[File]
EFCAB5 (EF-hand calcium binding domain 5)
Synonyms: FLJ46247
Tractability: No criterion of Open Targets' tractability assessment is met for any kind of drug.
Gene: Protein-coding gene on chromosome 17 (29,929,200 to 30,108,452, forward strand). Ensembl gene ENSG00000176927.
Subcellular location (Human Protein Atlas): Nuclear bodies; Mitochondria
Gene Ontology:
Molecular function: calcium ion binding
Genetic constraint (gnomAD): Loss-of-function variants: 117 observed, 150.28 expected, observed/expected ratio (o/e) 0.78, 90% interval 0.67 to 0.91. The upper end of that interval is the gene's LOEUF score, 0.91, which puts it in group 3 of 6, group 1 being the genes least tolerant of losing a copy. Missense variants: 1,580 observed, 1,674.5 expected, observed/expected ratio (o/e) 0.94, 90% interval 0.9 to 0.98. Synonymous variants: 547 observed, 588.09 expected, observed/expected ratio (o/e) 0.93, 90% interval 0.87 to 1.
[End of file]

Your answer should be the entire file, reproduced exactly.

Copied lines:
EFCAB5 (EF-hand calcium binding domain 5)
Synonyms: FLJ46247
Tractability: No criterion of Open Targets' tractability assessment is met for any kind of drug.
Gene: Protein-coding gene on chromosome 17 (29,929,200 to 30,108,452, forward strand). Ensembl gene ENSG00000176927.
Subcellular location (Human Protein Atlas): Nuclear bodies; Mitochondria
Gene Ontology:
Molecular function: calcium ion binding
Genetic constraint (gnomAD): Loss-of-function variants: 117 observed, 150.28 expected, observed/expected ratio (o/e) 0.78, 90% interval 0.67 to 0.91. The upper end of that interval is the gene's LOEUF score, 0.91, which puts it in group 3 of 6, group 1 being the genes least tolerant of losing a copy. Missense variants: 1,580 observed, 1,674.5 expected, observed/expected ratio (o/e) 0.94, 90% interval 0.9 to 0.98. Synonymous variants: 547 observed, 588.09 expected, observed/expected ratio (o/e) 0.93, 90% interval 0.87 to 1.